When I was in highschool I weighed between 78-82Kg (or 171-180 pounds). Then I went to college, and because I was exposed to the high sugar, high fat western diet and had very poor control of my eating habits I put on about 80 pounds and topping at 262 pounds around my 26th birthday.
Around my 26th birthday, I decided I had to do something. So I did. I dropped close to 52 pounds. It wasn’t rocket science, really. I ate less for 6 months. I exercised a lot. And I lost weight. My wife was super supportive. I had to start exercising, so she went on walks with me in the morning until I was fit enough to actually exercise on my own.
For the last 15 years my weight has bounced between 215-235 pounds. I never got much below 215, and I never got much above 235…
I hate going on a diet. Going on a diet is a struggle with my brain. My brain is wired to want to eat sugary, fatty foods in large quantities. I love food. I love it. Every minute of every day, I have to remind myself to not do what I want to do it. It’s like trying to learn how to be left handed after a lifetime of being a righty. It never feels normal or easy or right.
Over the last 15 years, I have had this delusion that if I could just exercise enough, then I could eat whatever I wanted. I imagined I could construct this perpetual motion engine that would always consume enough calories and let me eat without being at war.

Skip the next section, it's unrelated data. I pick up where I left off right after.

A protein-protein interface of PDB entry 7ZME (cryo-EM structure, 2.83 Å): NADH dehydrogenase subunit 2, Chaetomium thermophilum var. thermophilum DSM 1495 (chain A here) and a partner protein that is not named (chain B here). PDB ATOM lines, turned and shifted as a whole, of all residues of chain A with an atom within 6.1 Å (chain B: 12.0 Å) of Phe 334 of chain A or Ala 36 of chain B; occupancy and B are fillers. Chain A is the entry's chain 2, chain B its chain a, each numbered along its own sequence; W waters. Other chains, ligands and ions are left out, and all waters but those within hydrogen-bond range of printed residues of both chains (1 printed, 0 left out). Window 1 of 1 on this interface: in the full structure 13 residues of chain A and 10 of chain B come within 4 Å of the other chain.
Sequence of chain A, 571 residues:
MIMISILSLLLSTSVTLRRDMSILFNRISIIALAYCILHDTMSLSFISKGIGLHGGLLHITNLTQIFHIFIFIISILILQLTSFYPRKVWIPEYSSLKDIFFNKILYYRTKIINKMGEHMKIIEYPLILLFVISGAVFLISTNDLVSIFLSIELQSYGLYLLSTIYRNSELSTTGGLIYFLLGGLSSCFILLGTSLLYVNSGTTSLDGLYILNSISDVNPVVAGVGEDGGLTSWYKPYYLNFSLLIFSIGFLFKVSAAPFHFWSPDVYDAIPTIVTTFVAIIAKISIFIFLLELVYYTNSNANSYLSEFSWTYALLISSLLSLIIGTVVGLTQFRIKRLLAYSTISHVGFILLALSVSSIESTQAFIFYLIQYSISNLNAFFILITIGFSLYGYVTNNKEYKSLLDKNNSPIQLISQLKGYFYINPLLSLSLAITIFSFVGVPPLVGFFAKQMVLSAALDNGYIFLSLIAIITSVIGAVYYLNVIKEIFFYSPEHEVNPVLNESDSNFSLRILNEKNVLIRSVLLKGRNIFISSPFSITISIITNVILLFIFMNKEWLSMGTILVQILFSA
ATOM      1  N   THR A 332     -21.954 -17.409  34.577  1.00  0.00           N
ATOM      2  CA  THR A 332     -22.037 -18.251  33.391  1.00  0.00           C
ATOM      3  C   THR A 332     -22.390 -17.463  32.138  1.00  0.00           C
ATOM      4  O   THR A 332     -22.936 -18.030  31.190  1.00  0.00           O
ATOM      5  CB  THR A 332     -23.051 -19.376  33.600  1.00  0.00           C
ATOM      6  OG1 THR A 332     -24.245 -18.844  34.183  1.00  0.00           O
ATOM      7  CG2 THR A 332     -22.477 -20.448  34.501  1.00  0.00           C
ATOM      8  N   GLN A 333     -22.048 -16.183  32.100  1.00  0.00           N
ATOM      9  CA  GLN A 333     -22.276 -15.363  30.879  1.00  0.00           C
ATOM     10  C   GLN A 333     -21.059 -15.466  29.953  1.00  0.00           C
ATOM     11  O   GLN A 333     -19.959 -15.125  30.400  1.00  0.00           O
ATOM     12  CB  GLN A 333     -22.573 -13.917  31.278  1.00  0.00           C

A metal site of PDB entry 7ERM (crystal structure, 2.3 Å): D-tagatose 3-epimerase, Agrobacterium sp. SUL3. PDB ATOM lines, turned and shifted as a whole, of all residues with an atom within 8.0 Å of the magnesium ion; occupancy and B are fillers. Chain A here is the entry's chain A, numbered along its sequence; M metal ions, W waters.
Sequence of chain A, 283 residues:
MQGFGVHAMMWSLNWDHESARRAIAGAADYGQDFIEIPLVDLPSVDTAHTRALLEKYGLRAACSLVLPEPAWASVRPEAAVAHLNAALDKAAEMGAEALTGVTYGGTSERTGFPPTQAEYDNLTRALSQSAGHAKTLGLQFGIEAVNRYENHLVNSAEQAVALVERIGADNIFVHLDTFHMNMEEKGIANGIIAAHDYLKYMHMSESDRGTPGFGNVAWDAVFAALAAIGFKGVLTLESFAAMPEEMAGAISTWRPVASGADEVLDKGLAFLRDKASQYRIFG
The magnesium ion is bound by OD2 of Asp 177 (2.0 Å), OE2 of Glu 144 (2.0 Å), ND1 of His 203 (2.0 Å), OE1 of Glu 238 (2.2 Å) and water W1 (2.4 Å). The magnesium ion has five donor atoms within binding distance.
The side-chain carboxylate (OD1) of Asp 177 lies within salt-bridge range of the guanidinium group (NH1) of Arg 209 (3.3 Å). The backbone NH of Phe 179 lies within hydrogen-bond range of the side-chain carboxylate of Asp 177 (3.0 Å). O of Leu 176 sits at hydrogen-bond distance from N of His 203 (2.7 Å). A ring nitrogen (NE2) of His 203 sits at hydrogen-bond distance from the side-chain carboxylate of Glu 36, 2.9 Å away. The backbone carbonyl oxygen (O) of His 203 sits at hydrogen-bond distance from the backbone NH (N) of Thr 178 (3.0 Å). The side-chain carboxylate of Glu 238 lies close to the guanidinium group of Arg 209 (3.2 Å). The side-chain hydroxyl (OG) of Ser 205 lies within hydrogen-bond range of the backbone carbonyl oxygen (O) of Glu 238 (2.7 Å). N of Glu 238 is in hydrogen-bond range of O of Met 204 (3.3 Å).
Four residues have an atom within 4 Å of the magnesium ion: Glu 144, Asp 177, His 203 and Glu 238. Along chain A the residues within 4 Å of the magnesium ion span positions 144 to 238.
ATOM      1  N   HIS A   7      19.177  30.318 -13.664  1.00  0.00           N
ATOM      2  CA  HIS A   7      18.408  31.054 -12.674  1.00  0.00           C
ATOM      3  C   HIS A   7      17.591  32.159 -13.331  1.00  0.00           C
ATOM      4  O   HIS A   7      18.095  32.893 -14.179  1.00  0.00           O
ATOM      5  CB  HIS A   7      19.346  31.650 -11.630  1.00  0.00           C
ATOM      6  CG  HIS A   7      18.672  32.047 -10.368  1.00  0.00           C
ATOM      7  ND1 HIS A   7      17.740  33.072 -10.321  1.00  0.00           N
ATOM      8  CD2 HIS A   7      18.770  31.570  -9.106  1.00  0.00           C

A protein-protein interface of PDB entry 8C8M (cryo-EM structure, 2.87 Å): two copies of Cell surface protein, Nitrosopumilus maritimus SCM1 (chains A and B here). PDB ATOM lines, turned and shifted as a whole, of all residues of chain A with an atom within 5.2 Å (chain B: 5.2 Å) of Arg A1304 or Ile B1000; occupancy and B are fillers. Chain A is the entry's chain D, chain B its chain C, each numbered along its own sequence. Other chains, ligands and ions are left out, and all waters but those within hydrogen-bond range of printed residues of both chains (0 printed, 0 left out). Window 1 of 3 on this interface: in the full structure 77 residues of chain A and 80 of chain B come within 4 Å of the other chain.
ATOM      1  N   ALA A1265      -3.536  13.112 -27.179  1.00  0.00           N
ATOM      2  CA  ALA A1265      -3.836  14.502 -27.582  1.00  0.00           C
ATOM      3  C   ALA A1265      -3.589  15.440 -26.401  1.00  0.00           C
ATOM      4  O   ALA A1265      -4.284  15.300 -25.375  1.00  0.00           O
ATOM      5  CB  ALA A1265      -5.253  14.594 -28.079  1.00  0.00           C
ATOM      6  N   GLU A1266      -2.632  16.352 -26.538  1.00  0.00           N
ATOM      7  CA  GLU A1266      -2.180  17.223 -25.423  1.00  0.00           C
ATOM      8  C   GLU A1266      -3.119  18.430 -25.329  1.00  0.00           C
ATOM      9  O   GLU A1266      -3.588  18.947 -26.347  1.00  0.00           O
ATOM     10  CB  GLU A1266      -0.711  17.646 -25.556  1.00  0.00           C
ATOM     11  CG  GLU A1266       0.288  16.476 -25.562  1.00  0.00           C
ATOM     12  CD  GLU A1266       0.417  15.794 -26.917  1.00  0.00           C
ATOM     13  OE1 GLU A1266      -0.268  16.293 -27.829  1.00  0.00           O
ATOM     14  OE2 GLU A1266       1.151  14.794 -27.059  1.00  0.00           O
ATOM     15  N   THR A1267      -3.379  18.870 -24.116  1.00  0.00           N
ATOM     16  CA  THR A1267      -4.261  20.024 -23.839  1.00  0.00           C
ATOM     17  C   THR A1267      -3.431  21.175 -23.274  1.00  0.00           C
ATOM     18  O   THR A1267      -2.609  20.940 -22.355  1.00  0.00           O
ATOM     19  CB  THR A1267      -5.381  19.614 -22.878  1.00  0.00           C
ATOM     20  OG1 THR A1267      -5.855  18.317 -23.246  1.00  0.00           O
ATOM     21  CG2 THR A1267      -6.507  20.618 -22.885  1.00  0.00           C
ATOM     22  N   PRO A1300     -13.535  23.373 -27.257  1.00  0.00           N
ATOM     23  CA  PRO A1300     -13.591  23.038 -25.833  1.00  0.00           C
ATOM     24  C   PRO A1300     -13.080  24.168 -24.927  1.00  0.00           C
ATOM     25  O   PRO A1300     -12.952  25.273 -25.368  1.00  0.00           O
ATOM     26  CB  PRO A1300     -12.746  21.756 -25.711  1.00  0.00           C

And it was a powerful delusion. Application of even trivial amounts of common sense can demonstrate how silly that delusion was. But that delusion existed.
That delusion was my big rock candy mountain…
The power of my brain to ignore the facts was powerful. I was staring at data, but I refused to acknowledge it. I lived in this delusional world where all I had to do was amp up the exercise regime and magically the weight loss would happen.
The notion that calorie intake had any role to play was… well absurd …
Last week finally shattered my illusions. I feel like Neo in the Matrix right after I swallowed the red pill…
The discipline I need to complete my Ironman also involves going to war with my brain over my eating habits.
And for a moment, I wanted to give up this stupid quest. And then I chose not to.
Eating is a choice. I can choose to lose that struggle and not complete my goals or I can choose to win.
So to winning.
Forward progress in this week’s update.
You can clearly see the moment where I finally saw the matrix. After that point, I refocused my energy on calorie intake and returned to my weight loss.
There is no magic perpetual motion machine, just discipline and rigor.